This week Amber Teaman asked us to consider the challenges of keeping teachers and other adults in a teaching community focused on doing what is best for our students. Recently, we adopted a new schedule. The three prime directives of this schedule were that it serve the needs of students first, that the middle and upper school schedules align enough to allow for student (and therefore teacher) cross over, and that it increase time for extended projects and deeper learning. In other words, the schedule needed to serve students needs to take as wide a variety of courses as possible, to take the courses that best fit their readiness to learn -- 8th graders taking language and math courses in the high school program--, and that time for student exploration be hardwired into the day. The unintended but not unexpected consequences included less meeting time during the day for adult committees and fewer free periods for teachers.The daily period changes were accompanied by a switch from trimesters to semesters. Through the process I observed the correlation between an individual teacher's general unhappiness with the old schedule and now with the new schedule and the number of times sentences about the schedule would began with "I need in order to . . . " or "this doesn't work for me because . . . ."
I believe my colleagues are genuinely motivated to teach because they see themselves as serving their students. Those that don't have this approach generally don't last in today's climate in independent schools. Naturally, we want to do and teach what we enjoy. If we aren't already knowledgeable we want to be learning something new that interests us. We want to work with students in ways that play to our individual strengths. And as a Principal/principle I want to align my faculties' strengths with the needs of my students and the tasks that need to be accomplished (clubs, sports, advising, academics, dorms, leadership roles, athletics) within the complexity of a school. Having said this, there are any number of things in a school that are good for our students, good for the school and not always good for a teacher. Perhaps, I am over focused on this prompt in job descriptions and the day to day work -- this is probably a reflection of where I am in the cycle of the year.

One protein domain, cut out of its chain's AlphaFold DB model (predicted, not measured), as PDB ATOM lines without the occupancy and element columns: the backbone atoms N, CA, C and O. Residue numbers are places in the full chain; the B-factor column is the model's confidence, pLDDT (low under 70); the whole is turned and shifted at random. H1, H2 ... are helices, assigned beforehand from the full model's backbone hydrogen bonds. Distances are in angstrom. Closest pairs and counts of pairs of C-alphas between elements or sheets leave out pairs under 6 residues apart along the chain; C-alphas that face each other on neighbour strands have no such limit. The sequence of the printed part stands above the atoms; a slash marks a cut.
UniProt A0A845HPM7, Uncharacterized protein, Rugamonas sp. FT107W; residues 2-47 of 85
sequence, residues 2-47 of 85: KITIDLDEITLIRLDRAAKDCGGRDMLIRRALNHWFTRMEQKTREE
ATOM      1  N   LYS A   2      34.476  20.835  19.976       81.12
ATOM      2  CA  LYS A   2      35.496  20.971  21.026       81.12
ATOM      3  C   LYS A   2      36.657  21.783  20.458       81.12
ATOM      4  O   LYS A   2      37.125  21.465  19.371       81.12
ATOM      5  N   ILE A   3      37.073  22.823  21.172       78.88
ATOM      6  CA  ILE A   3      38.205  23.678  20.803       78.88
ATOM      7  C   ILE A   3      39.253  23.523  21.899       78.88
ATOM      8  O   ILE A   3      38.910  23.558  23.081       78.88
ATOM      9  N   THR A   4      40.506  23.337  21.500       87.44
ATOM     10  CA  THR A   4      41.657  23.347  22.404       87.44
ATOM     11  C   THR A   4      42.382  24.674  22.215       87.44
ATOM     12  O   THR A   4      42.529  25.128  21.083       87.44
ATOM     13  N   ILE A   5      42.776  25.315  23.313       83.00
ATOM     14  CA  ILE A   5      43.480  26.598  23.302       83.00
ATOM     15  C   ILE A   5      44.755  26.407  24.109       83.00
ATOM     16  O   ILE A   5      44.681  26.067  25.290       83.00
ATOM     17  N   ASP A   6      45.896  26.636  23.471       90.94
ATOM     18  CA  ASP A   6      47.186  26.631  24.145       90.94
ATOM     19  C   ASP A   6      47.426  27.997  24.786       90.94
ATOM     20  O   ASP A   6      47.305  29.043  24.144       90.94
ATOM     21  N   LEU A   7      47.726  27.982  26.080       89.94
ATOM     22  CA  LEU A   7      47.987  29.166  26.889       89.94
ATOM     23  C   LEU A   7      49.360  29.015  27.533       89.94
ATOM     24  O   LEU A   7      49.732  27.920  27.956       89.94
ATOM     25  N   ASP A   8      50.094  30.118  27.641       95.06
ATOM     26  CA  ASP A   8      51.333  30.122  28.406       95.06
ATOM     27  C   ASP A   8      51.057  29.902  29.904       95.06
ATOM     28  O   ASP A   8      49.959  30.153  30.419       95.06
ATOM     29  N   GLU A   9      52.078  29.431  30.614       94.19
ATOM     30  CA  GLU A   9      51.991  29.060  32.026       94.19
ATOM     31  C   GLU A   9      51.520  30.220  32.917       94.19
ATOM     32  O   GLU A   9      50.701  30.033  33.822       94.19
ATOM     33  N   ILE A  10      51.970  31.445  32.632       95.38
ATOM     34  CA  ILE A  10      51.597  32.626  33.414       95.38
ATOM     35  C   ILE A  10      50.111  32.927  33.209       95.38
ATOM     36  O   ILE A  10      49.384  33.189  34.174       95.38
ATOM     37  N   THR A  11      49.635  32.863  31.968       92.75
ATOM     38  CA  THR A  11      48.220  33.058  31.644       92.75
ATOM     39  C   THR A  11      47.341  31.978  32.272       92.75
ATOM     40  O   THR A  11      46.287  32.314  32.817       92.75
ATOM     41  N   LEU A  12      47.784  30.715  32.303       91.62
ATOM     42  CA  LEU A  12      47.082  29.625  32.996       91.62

I intended to write about school change to benefit students and put their needs first. Maybe, I shouldn't have started with the schedule ! :) For the past year I have had the same chart over my desk that Amber placed at the top of her blog. As an administrator I have had to work hardest at avoiding both confusion and false starts. Either the vision isn't clearly articulated or in the end the action plan needs better delineation. Both run into the same problem in the end. Only a clearly articulated vision and a carefully planned set of action steps will overcome inertia and TTWADI. When presenting student centered initiatives, I have found it useful to remind us of where we have been and how the work we have already done has led us to this place -- to lean into the direction we are heading and remind us of why we are doing the work before us, no matter how challenging (or exhilarating!!). This helps with establishing the vision. That work always has our students at the core. I am reminded of a workshop led by Heidi Hayes Jacobs in which she had us imagine students sitting next to us as we mapped our curriculum and then she invited real students into the room. Lately, I have been adding students to faculty committees to remind us always that the decisions we make affect our students; why not invite their voices where appropriate (they are sure to share them inappropriately otherwise).